Title Multiple risk behaviour intervention to prevent depression in primary care.
Authors GÓMEZ GÓMEZ, IRENE, Moreno-Peral, Patricia, Lopez, Tomas, Claveria, Ana, Olivan, Barbara, Marti, Ruth, Llobera, Joan, Maderuelo-Fernandez, Jose-Angel, MOTRICO MARTINEZ , EMMA, MOTRICO MARTINEZ , EMMA, GÓMEZ GÓMEZ, IRENE
External publication No
Means Br. J. Gen. Pract.
Scope Article
Nature Científica
JCR Quartile 1
SJR Quartile 1
Area International
Web https://www.scopus.com/inward/record.uri?eid=2-s2.0-85086731962&doi=10.3399%2fbjgp20X711677&partnerID=40&md5=68ec26c5e93aa9c575d7693d8b181b7c
Publication date 01/06/2020
Scopus Id 2-s2.0-85086731962
DOI 10.3399/bjgp20X711677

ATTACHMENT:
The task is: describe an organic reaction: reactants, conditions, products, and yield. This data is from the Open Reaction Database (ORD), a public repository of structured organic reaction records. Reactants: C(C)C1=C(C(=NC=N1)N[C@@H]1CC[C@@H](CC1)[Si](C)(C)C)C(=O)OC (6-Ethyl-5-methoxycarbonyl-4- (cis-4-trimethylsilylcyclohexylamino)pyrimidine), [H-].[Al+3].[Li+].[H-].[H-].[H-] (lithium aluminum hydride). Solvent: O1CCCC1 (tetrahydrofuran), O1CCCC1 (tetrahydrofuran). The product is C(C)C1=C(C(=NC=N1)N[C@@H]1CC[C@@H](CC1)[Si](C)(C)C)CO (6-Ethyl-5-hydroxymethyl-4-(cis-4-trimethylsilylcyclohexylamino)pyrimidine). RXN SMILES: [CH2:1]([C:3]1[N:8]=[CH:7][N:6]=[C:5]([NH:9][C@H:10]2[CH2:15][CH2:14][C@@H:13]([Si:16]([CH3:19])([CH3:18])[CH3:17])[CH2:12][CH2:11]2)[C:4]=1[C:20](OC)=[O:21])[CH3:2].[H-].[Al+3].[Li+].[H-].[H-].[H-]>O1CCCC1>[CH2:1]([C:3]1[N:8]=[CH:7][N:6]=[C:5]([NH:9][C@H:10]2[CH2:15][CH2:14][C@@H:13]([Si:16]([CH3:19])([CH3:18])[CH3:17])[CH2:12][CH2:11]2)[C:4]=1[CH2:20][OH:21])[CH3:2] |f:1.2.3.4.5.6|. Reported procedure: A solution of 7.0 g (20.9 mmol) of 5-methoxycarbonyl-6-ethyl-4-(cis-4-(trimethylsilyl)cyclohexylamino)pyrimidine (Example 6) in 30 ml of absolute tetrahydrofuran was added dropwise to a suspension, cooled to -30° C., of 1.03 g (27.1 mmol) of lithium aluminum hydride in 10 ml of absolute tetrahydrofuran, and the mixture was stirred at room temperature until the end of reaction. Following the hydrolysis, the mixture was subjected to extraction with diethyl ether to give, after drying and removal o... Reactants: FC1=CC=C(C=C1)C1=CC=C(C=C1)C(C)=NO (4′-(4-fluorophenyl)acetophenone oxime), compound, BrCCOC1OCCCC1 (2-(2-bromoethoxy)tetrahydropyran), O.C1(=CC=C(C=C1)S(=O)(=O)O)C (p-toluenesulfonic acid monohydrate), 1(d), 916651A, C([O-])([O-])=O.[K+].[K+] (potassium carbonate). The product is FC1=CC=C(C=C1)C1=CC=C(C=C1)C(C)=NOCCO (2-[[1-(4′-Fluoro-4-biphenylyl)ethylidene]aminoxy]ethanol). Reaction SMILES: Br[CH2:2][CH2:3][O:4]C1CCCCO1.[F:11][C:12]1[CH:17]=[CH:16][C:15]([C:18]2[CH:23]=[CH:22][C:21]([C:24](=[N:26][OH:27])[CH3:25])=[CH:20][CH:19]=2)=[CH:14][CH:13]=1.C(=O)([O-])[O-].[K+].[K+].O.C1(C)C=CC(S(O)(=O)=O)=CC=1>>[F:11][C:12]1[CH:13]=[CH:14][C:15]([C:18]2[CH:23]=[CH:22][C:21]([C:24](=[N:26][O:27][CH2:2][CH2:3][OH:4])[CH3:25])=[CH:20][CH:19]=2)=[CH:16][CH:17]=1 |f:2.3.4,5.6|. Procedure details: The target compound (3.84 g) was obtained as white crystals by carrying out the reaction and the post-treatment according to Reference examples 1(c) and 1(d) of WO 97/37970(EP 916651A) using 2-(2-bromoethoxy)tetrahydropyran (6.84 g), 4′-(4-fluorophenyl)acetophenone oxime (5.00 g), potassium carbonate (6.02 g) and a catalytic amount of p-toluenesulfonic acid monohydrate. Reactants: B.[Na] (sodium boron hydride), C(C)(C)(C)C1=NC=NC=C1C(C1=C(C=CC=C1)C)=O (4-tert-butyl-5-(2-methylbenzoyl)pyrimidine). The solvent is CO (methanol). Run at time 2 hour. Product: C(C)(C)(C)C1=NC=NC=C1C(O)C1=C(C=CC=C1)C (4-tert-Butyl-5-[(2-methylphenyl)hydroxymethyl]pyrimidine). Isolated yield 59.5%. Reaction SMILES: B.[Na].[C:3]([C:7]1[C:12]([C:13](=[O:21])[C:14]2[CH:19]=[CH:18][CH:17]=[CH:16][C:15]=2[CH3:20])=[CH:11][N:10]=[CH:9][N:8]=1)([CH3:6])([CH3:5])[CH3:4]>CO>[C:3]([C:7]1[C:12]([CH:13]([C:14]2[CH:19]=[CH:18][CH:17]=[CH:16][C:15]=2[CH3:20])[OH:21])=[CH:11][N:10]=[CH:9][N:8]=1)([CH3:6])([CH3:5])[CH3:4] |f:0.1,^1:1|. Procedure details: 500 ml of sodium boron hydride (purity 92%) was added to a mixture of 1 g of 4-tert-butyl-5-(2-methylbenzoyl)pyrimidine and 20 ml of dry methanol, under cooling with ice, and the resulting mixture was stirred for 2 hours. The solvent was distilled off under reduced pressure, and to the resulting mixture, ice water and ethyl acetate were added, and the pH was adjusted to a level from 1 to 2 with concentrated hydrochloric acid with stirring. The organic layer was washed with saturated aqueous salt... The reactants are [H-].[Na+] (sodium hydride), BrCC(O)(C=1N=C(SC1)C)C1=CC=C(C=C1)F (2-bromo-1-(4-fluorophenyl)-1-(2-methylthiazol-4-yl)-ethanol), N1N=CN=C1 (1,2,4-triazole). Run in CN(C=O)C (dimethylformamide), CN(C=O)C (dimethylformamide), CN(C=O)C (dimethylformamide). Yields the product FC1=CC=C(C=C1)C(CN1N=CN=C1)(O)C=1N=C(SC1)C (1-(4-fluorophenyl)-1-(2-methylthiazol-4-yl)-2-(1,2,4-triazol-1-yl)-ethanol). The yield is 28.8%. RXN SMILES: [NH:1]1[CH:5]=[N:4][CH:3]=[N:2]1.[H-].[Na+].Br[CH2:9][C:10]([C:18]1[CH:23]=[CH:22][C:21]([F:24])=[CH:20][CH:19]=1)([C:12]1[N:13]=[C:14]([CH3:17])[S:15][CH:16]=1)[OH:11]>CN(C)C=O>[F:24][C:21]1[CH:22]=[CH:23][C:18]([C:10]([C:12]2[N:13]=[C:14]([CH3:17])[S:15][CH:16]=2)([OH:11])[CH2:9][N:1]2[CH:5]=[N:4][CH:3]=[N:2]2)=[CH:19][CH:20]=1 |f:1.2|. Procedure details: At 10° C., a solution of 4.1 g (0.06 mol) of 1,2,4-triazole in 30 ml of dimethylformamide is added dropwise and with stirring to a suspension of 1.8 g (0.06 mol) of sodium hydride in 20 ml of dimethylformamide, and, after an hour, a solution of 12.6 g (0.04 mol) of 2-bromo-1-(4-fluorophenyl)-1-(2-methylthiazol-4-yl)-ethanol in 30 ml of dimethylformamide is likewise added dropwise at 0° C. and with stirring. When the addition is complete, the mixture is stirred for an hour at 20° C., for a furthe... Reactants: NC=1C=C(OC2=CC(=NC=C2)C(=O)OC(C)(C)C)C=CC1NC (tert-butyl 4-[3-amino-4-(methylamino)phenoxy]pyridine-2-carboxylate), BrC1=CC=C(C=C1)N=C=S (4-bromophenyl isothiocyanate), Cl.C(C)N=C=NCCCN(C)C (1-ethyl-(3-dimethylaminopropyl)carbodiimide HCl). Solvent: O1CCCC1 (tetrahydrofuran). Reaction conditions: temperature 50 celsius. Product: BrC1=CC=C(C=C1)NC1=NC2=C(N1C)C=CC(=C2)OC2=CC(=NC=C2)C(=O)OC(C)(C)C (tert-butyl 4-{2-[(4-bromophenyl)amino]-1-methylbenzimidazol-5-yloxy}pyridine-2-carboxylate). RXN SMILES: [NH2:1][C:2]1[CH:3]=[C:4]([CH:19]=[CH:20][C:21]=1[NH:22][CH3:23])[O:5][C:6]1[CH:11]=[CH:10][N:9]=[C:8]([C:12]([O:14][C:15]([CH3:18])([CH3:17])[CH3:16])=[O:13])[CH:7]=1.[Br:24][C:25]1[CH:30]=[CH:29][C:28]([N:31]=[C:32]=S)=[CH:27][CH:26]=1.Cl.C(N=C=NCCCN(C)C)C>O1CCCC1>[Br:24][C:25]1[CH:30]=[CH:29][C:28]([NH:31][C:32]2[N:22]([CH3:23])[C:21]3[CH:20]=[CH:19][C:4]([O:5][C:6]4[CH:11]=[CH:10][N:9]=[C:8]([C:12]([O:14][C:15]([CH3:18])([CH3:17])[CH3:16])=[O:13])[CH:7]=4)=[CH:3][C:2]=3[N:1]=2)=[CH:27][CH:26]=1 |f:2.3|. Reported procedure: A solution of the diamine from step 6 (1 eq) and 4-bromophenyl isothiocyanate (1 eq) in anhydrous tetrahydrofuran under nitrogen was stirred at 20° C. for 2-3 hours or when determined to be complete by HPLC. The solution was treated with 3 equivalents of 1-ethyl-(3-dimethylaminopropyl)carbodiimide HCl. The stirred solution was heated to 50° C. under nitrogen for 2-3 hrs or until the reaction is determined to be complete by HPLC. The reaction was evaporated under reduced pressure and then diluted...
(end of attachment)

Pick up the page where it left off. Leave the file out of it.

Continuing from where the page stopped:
Abstract BACKGROUND: Primary care is the ideal setting for promotion and prevention intervention. Multiple risk behaviour interventions present several advantages over single-risk lifestyle interventions. Multiple risk behaviour interventions could be easily implemented in primary care to prevent non-communicable disease and depression. AIM: To test the effectiveness of a multiple risk behaviour intervention to promote Mediterranean diet, physical activity, and/or smoking cessation in people attending Spanish primary health care with incidence of depression and symptoms of depression. METHOD: This was a secondary analysis of the EIRA study that aims to test the effectiveness of a multiple risk behaviour intervention to promote healthy lifestyles. Twenty-six primary care centres were randomised to receive multiple risk behaviour intervention or usual care. The multiple risk behaviour intervention included individual sessions, group sessions, communitarian activities, and SMS reception. Participants were followed for 10-14 months. The primary outcomes of this study were incidence of depression and reductions of depressive symptoms. RESULTS: Three thousand and sixty-seven participants were included. Females accounted for 45.13% and 93.88% were Spanish. Age varied between 45 and 75 years old. The effectiveness of the intervention will be calculated using the Patient Health Questionnaire (PHQ-9) and the Composite International Diagnostic Interview (CIDI) depression section. Linear and logistic regression will be used to create predictive models. CONCLUSION: Primary care is the most accessible service in the health system for patients. Hence primary care is the ideal setting for health education, promotion, and prevention interventions. This study will provide high-quality evidence about the effectiveness of multiple risk behaviour interventions over depression prevention.
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